This volume provides an in-depth examination of traditional and emerging measures of attachment behavior and representations from infancy to adulthood. Leading authorities share their expertise on the Strange Situation, the Attachment Q-set, Ainsworth's Maternal Sensitivity Scales, the Adult Attachment Interview, the Attachment Script Assessments, and the Adult Attachment Projective Picture System, as well as analogue and experimental methods. The book clarifies the conceptual and empirical underpinnings of the various measures and shows how they fit into a coherent developmental framework. Offering detailed discussions of key constructs such as attachment security, the secure base phenomenon, disorganization, and narrative structure, this is a valuable resource for both researchers and practitioners who use attachment assessments in their work.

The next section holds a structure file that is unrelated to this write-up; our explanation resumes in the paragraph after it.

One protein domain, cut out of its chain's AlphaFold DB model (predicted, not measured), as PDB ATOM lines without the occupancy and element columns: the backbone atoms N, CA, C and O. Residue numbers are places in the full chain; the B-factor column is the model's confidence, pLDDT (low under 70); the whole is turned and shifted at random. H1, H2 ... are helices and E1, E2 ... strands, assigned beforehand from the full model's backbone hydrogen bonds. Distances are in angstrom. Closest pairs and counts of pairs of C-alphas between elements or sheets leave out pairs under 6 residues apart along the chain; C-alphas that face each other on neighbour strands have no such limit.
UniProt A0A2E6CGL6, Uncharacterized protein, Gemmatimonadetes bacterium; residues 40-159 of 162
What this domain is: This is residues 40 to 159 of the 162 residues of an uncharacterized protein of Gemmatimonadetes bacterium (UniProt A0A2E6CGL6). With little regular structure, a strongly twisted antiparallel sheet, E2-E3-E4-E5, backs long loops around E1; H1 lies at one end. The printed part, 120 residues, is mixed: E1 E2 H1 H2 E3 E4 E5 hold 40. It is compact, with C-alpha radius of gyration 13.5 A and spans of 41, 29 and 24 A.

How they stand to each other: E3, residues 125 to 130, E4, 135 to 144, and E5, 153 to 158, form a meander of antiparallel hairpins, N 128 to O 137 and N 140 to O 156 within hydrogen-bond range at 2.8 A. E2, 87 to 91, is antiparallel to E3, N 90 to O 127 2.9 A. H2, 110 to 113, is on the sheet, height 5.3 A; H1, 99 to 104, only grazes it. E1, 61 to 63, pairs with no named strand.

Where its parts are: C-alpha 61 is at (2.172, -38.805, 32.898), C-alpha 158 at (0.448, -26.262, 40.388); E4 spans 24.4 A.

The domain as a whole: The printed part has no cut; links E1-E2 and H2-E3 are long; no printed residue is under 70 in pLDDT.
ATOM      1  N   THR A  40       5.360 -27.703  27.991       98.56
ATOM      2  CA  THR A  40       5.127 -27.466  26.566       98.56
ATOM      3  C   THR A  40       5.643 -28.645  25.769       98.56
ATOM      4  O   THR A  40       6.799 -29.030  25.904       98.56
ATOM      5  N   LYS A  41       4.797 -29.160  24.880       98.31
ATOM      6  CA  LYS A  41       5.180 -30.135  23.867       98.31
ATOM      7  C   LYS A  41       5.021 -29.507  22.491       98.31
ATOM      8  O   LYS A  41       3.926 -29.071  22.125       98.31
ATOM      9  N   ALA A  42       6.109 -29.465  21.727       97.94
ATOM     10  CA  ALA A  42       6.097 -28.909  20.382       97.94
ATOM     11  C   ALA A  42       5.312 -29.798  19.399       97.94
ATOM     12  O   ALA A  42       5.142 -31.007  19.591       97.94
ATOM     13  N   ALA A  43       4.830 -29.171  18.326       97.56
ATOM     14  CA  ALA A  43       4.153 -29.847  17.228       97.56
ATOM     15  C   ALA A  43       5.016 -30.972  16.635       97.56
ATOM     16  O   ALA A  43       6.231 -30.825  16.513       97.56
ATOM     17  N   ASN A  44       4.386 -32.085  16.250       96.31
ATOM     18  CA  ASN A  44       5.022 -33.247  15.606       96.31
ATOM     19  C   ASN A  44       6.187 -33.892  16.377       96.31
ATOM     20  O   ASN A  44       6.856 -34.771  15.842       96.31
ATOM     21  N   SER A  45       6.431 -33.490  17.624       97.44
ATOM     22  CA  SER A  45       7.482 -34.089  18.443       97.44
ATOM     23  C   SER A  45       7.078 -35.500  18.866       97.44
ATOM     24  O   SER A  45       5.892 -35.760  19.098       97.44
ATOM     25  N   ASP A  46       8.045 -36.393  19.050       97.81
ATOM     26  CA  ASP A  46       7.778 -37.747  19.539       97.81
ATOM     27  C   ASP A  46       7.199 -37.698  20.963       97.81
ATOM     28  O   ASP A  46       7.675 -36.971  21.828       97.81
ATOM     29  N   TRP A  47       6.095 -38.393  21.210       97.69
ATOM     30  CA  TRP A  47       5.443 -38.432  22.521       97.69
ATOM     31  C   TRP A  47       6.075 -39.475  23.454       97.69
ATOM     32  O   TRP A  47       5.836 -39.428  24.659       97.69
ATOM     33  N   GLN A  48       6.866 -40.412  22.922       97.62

“In my teaching and advising, I am always asking students: 'How was attachment measured?' Student responses indicate how little attention is given to attachment measurement, making this a timely and needed resource. I can see assigning this book in my doctoral seminar on attachment theory and research. The chapters are written by the leading figures in the field and provide invaluable information for new and more seasoned researchers, students, and clinicians. This invaluable contribution is a one-stop shop to compare and evaluate attachment measures across the lifespan.”
—Richard Lanthier, PhD, Graduate School of Education and Human Development, The George Washington University